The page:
Humans are awesome. Our brains are gigantic, seven times larger than they should be for the size of our bodies. The human brain uses 25% of all the energy the body requires each day. And it became enormous in a very short amount of time in evolution, allowing us to leave our cousins, the great apes, behind.Read more...
Humans are awesome. Our brains are gigantic, seven times larger than they should be for the size of our bodies. The human brain uses 25% of all the energy the body requires each day. And it became enormous in a very short amount of time in evolution, allowing us to leave our cousins, the great apes, behind. So the human brain is special, right? Wrong, according to Suzana Herculano-Houzel. Humans have developed cognitive abilities that outstrip those of all other animals, but not because we are evolutionary outliers. The human brain was not singled out to become amazing in its own exclusive way, and it never stopped being a primate brain. If we are not an exception to the rules of evolution, then what is the source of the human advantage?
Herculano-Houzel shows that it is not the size of our brain that matters but the fact that we have more neurons in the cerebral cortex than any other animal, thanks to our ancestors' invention, some 1.5 million years ago, of a more efficient way to obtain calories: cooking. Because we are primates, ingesting more calories in less time made possible the rapid acquisition of a huge number of neurons in the still fairly small cerebral cortex -- the part of the brain responsible for finding patterns, reasoning, developing technology, and passing it on through culture.
Herculano-Houzel shows us how she came to these conclusions -- making "brain soup" to determine the number of neurons in the brain, for example, and bringing animal brains in a suitcase through customs. The Human Advantage is an engaging and original look at how we became remarkable without ever being special.
- ISBN-13: 9780262034258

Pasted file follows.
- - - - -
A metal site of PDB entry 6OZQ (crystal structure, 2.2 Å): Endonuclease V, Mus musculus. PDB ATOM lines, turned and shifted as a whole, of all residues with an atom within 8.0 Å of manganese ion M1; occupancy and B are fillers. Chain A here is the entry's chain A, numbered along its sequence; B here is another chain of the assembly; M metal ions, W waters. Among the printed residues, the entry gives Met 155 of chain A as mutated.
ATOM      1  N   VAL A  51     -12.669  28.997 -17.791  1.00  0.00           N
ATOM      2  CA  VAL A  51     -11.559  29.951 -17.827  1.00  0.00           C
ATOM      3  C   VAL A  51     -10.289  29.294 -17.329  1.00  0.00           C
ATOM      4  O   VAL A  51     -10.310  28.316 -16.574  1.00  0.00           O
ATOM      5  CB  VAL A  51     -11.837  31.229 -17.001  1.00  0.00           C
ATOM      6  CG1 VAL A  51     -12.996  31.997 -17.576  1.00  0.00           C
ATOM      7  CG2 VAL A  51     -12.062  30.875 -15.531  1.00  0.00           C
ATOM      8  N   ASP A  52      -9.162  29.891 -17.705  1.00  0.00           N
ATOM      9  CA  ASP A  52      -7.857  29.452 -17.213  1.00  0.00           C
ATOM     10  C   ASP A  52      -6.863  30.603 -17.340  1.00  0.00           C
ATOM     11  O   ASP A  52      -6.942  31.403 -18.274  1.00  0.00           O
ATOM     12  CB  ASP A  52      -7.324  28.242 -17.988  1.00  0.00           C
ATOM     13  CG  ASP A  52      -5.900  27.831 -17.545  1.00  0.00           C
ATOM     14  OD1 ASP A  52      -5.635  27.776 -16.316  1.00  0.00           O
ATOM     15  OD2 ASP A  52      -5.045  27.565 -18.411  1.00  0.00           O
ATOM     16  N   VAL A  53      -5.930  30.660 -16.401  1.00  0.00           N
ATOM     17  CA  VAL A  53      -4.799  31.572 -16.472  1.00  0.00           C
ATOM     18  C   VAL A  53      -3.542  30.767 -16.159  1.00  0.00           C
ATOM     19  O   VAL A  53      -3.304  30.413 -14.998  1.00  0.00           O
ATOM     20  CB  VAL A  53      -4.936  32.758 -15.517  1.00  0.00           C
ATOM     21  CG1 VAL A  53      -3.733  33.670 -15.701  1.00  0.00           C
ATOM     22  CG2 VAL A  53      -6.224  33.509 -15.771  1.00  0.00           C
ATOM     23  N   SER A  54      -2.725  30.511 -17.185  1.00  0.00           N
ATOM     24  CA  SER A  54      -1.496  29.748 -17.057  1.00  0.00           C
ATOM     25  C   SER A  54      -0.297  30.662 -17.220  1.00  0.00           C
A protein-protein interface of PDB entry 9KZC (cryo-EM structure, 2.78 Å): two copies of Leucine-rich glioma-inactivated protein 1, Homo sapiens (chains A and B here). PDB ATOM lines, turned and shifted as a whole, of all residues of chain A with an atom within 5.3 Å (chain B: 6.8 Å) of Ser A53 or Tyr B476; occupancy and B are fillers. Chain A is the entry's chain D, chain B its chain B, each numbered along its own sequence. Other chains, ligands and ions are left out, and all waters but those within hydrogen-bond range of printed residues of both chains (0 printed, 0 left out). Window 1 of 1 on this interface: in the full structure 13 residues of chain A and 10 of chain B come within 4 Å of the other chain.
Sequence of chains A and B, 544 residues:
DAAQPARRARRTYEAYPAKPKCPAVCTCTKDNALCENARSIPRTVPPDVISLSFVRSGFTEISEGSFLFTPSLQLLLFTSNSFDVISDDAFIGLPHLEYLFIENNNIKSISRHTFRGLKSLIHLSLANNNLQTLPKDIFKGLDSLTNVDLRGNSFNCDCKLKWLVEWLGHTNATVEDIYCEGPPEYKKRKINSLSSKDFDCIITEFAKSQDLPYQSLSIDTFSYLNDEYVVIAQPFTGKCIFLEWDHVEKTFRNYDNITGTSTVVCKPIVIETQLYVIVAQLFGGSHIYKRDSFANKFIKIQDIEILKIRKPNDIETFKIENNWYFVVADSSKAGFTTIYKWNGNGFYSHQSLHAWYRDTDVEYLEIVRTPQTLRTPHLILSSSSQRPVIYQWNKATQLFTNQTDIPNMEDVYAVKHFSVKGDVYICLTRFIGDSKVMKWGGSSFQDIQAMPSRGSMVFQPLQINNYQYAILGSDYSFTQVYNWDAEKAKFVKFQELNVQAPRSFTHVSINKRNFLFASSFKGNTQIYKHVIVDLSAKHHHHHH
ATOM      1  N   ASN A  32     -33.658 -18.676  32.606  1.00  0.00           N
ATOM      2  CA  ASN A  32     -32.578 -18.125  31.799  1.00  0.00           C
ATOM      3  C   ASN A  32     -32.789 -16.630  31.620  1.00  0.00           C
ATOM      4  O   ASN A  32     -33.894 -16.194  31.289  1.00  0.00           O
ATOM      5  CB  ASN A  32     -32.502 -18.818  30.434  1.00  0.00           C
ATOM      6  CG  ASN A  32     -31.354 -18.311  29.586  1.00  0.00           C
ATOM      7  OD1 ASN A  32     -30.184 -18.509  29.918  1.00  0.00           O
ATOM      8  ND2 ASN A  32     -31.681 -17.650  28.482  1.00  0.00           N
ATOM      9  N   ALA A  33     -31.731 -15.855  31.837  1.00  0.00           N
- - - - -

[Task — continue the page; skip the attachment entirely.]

- ISBN-10: 0262034255
- Publisher: Mit Press
- Publish Date: March 2016
- Page Count: 272
- Reading Level: Ages 18-UP
Publishers Weekly® Reviews
- Reviewed in: Publishers Weekly, page .
- Review Date: 2016-02-15
- Reviewer: Staff
In this engaging work, Herculano-Houzel, a biologist from the Federal University of Rio de Janeiro, ponders whether human brains are extraordinary. Using data mostly collected in her own laboratory via a technique she devised for accurately counting the number of neurons in brains, she concludes that “our brain is remarkable, yes—but not special in the sense of being an exception to the rules of evolution.” She goes on to explain how primate brains are configured differently from non-primate brains, with the former having a much greater density of neurons than the latter, leading to greater cognitive capabilities. She also demonstrates that among primates, great apes are the outliers, not humans: great apes have smaller brains than expected based solely on body size, while humans possess the predicted size. In a relatively short but absolutely critical section, Herculano-Houzel draws on the work of others to explain that the human brain’s neuron density likely arose because humans learned how to cook food, which permits significantly more energy to be gained from a given amount of raw material. Herculano-Houzel puts her expertise as a science journalist to good use, though her heavy reliance on statistical patterns may put off some readers. (Apr.)